Amidst all the excitement over the Galaxy S4, the Taiwanese Fair Trade Commission is looking deeper into allegations that Samsung hired students to troll the comments sections of rival products, specifically those of HTC (see our report from earlier this week).
Surprised? You shouldn't be. The company was reprimanded earlier this year by Taiwanese authorities for misleading advertising of a camera.
Each time, Samsung pulls the classic "Oh no! These are not our policies." Policies are one thing, but actions are another. Any large company certainly has idealised business practices. Something like this happens often, I'm sure, but it is hard to get caught.
Microsoft pulled this stunt when OS/2 was battling early versions of Windows. Commenters would swarm around reviews like flies around rot to declare the superiority of Windows and bash anyone who said otherwise. It was obvious what was going on, but nobody could stop it. Windows eventually became the standard PC operating systems and so here we are again with Windows 8, fading PC sales, and no competition.
To me this episode in corporate skulduggery only re-emphasises the problem with public commentary. Anonymity is unimportant. Numerous flaws exist, including the fact that the humorous comments overtake the article itself. Commenters can also be more outrageous and controversial than a writer could ever be, for fear that he or she would get fired.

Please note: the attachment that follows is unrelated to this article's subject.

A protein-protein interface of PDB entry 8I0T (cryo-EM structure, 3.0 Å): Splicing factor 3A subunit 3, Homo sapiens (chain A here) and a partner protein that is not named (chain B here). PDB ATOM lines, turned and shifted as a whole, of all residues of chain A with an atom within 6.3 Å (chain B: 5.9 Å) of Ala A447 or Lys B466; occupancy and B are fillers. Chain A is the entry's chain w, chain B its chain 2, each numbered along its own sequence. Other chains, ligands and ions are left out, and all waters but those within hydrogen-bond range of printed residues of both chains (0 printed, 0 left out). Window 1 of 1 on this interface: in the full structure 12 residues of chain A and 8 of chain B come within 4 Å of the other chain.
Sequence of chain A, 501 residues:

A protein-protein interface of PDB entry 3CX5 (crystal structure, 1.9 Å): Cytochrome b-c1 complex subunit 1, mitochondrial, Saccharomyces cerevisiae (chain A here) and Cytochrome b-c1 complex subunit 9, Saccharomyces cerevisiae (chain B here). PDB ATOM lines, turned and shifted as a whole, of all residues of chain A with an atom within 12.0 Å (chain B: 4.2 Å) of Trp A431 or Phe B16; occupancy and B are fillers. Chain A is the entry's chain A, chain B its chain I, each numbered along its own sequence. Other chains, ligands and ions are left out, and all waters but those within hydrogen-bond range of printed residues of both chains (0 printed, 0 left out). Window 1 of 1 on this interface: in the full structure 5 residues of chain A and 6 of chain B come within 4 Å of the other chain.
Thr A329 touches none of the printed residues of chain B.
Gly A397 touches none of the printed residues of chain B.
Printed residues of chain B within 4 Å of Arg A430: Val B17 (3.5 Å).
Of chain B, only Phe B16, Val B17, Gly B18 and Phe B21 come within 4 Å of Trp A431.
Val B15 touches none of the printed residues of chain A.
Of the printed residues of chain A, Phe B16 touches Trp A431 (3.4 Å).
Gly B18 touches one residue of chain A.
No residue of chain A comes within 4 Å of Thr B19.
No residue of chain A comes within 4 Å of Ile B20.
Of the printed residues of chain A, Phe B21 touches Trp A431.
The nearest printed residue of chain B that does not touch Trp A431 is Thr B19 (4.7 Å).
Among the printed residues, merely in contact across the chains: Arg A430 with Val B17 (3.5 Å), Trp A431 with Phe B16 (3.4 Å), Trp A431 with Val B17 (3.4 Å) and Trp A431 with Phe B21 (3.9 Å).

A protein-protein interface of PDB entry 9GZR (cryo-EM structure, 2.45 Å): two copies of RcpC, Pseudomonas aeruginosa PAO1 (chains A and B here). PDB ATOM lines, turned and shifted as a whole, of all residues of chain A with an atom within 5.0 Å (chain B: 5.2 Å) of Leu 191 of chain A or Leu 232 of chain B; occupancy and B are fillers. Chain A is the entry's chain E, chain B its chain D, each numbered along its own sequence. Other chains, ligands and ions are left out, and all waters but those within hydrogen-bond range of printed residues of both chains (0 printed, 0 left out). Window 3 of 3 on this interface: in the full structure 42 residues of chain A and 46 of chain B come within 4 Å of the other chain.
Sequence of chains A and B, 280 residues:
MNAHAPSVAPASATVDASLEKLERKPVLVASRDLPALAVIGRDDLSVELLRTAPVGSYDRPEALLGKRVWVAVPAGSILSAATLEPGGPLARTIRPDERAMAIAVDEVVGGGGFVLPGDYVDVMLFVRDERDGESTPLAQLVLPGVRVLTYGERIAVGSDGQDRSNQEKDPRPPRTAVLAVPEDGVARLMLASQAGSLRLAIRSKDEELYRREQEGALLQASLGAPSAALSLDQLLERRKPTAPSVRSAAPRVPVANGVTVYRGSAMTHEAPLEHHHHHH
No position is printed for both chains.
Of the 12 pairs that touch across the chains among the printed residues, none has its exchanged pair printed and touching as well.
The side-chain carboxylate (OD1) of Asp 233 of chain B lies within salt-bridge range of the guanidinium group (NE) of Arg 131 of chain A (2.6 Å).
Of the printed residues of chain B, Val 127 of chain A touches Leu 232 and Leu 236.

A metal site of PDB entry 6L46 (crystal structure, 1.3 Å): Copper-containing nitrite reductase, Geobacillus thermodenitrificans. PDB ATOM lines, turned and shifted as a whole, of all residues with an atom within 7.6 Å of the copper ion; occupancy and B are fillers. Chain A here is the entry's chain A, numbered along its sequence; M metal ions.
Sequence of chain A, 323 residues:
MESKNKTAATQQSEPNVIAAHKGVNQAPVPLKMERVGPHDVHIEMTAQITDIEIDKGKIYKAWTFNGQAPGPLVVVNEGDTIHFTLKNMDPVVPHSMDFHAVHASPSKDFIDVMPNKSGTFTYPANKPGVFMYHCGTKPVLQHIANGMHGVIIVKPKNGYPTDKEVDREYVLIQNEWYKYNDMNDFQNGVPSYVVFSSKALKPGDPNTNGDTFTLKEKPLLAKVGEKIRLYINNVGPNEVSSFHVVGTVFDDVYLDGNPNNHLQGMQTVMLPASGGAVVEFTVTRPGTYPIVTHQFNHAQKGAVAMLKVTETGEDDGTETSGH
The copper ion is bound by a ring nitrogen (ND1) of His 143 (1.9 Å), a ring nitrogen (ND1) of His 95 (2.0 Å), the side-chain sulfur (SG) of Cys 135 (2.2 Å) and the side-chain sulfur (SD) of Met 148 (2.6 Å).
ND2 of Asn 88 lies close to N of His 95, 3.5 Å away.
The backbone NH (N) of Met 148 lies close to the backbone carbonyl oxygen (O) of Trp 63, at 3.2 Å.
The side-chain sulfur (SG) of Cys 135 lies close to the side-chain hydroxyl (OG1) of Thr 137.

But at least most of the time those commenters know what they are talking about. That's not always the case. Imagine reading the following comment in a thread discussing some amplifier you were thinking of buying:
"I had that amp once. I'd never own one again. The output transistors cannot handle half the load and consistently blow out along with much of the amp circuitry. SAVE YOUR MONEY!"
This sort of thing planted by the competition will indeed kill sales no matter what others say in the thread. Commenters make all sorts of wild claims and they cannot be controlled. I used to think that Yelp had an effective review system, but I don’t think so anymore. Functioning comment sections must be vetted and have monitored "members" like MetaFilter.com does.
And while Samsung was busted because someone apparently found a memo from the company describing its solicitation for bogus commenters, you can be certain most companies are employing a couple of stooges to post fake feedback. While this is all essential to survival, it makes all comments suspect and thus useless.
If you just want a good laugh, then by all means, read them. But if you want to understand the ins and outs of a product, you're going to have to rely on the top professional reviewers. That means writers not on a manufacturer's payroll.